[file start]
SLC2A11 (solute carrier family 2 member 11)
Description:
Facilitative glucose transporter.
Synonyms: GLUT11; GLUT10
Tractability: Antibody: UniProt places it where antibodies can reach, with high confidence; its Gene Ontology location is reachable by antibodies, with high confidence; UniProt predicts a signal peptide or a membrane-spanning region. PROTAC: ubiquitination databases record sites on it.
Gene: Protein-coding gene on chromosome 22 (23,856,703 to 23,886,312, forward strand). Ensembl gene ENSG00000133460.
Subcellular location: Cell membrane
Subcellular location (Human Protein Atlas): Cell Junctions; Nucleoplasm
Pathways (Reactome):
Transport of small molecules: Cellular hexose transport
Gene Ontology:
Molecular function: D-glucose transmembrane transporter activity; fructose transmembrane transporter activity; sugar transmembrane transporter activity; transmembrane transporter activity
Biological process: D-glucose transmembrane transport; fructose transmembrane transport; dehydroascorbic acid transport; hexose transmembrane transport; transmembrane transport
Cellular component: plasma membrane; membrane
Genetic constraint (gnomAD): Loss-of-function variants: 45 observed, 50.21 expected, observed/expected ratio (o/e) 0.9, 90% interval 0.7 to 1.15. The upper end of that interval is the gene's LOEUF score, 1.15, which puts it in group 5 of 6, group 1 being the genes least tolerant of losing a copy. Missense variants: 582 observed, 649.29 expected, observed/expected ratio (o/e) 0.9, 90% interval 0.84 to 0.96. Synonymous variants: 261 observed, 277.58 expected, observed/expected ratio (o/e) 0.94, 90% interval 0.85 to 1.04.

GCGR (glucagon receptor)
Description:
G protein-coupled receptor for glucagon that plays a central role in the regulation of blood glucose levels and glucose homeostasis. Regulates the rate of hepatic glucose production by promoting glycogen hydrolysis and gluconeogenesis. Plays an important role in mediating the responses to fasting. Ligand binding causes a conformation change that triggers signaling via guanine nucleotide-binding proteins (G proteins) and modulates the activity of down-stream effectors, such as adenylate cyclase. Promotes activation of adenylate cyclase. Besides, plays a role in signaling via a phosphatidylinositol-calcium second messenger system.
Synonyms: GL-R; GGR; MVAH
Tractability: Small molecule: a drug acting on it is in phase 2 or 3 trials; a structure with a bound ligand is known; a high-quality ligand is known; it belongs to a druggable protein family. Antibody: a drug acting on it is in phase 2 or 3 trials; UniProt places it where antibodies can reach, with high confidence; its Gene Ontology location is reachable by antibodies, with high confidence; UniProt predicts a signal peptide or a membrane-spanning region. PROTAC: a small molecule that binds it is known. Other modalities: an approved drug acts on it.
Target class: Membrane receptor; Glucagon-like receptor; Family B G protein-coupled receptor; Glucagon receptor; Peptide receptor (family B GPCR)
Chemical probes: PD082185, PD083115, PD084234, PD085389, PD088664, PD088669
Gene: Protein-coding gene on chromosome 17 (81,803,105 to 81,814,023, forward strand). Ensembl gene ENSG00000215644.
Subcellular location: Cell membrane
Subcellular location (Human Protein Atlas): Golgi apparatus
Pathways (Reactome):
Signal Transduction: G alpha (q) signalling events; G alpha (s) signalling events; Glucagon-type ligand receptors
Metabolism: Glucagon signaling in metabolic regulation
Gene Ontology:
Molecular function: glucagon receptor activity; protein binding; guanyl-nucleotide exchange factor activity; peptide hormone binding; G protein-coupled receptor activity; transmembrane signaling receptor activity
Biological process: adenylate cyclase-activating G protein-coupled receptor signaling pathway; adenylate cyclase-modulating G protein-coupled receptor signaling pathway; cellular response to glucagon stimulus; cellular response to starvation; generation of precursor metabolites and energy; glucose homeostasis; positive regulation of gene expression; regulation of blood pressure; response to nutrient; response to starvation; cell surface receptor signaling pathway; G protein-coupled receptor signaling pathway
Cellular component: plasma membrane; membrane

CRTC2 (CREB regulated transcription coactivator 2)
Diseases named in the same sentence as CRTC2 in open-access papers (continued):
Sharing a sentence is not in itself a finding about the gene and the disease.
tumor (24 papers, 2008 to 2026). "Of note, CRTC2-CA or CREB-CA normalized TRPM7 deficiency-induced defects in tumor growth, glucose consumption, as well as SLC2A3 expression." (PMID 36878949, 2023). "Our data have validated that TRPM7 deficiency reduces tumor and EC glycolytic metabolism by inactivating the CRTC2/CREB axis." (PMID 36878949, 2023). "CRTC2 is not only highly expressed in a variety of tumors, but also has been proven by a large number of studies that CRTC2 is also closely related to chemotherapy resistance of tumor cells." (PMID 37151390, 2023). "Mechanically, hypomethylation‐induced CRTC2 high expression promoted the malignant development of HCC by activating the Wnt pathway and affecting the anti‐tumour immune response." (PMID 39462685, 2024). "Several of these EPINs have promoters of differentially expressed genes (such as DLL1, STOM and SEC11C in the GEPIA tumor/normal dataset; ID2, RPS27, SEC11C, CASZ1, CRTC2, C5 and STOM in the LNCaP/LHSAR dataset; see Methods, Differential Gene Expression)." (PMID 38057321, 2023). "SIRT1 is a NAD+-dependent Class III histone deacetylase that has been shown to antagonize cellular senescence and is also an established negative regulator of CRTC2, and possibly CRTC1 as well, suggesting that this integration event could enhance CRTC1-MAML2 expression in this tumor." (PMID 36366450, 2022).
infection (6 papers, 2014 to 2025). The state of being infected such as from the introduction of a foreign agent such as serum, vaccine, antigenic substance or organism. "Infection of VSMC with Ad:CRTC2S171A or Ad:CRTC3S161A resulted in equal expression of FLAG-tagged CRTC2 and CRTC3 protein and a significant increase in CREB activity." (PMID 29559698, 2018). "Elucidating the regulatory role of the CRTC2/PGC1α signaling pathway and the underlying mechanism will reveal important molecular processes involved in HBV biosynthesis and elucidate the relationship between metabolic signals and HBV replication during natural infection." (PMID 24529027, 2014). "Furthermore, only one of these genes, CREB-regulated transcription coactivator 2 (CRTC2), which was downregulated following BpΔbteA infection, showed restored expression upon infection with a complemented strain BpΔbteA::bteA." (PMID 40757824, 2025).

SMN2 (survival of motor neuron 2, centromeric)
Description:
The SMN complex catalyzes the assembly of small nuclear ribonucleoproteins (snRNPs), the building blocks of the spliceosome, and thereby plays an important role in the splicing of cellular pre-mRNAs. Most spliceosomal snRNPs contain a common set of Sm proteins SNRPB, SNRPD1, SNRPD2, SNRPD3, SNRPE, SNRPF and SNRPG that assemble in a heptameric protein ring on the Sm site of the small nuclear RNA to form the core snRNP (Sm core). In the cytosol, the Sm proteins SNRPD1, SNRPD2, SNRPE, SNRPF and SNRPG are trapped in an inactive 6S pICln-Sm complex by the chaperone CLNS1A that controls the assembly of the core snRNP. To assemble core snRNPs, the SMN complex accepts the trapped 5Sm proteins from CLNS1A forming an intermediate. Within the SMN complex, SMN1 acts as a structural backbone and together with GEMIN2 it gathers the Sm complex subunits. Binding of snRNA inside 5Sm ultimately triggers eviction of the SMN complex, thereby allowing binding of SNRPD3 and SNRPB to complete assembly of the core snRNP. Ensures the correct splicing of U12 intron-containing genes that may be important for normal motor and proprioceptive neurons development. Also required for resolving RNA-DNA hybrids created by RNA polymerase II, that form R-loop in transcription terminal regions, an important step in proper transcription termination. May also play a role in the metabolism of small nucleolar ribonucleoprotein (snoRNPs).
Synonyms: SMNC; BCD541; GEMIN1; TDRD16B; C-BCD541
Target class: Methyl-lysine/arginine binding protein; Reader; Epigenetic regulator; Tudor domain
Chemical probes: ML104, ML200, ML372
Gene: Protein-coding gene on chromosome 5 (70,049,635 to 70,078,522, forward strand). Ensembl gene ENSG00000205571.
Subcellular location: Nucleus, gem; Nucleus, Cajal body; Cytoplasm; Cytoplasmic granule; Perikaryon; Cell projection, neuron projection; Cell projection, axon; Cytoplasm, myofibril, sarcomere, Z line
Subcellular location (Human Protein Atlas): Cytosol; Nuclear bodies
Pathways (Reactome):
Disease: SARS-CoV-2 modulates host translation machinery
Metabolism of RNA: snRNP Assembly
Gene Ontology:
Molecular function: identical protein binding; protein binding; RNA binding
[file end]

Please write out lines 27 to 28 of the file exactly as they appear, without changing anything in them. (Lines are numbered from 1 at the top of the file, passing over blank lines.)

Signal Transduction: G alpha (q) signalling events; G alpha (s) signalling events; Glucagon-type ligand receptors
Metabolism: Glucagon signaling in metabolic regulation